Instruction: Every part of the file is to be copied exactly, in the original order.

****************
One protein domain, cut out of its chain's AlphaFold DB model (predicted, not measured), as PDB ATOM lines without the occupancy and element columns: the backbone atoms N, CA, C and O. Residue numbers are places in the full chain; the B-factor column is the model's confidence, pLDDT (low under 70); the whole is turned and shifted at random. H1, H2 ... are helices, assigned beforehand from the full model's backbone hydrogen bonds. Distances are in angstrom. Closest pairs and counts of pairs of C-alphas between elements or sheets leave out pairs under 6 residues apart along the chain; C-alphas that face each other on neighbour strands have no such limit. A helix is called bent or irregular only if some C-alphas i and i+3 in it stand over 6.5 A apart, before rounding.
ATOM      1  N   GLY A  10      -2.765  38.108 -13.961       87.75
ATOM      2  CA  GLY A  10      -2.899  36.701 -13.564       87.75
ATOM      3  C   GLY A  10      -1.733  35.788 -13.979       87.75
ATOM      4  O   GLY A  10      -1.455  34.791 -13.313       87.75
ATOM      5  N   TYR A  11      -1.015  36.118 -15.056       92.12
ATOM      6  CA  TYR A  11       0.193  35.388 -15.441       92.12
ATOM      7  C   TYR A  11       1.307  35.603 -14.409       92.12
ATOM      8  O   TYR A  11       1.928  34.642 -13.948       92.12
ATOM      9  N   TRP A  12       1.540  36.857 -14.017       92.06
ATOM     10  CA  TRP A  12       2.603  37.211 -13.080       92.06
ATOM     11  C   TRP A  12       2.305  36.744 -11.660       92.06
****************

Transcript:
One protein domain, cut out of its chain's AlphaFold DB model (predicted, not measured), as PDB ATOM lines without the occupancy and element columns: the backbone atoms N, CA, C and O. Residue numbers are places in the full chain; the B-factor column is the model's confidence, pLDDT (low under 70); the whole is turned and shifted at random. H1, H2 ... are helices, assigned beforehand from the full model's backbone hydrogen bonds. Distances are in angstrom. Closest pairs and counts of pairs of C-alphas between elements or sheets leave out pairs under 6 residues apart along the chain; C-alphas that face each other on neighbour strands have no such limit. A helix is called bent or irregular only if some C-alphas i and i+3 in it stand over 6.5 A apart, before rounding.
ATOM      1  N   GLY A  10      -2.765  38.108 -13.961       87.75
ATOM      2  CA  GLY A  10      -2.899  36.701 -13.564       87.75
ATOM      3  C   GLY A  10      -1.733  35.788 -13.979       87.75
ATOM      4  O   GLY A  10      -1.455  34.791 -13.313       87.75
ATOM      5  N   TYR A  11      -1.015  36.118 -15.056       92.12
ATOM      6  CA  TYR A  11       0.193  35.388 -15.441       92.12
ATOM      7  C   TYR A  11       1.307  35.603 -14.409       92.12
ATOM      8  O   TYR A  11       1.928  34.642 -13.948       92.12
ATOM      9  N   TRP A  12       1.540  36.857 -14.017       92.06
ATOM     10  CA  TRP A  12       2.603  37.211 -13.080       92.06
ATOM     11  C   TRP A  12       2.305  36.744 -11.660       92.06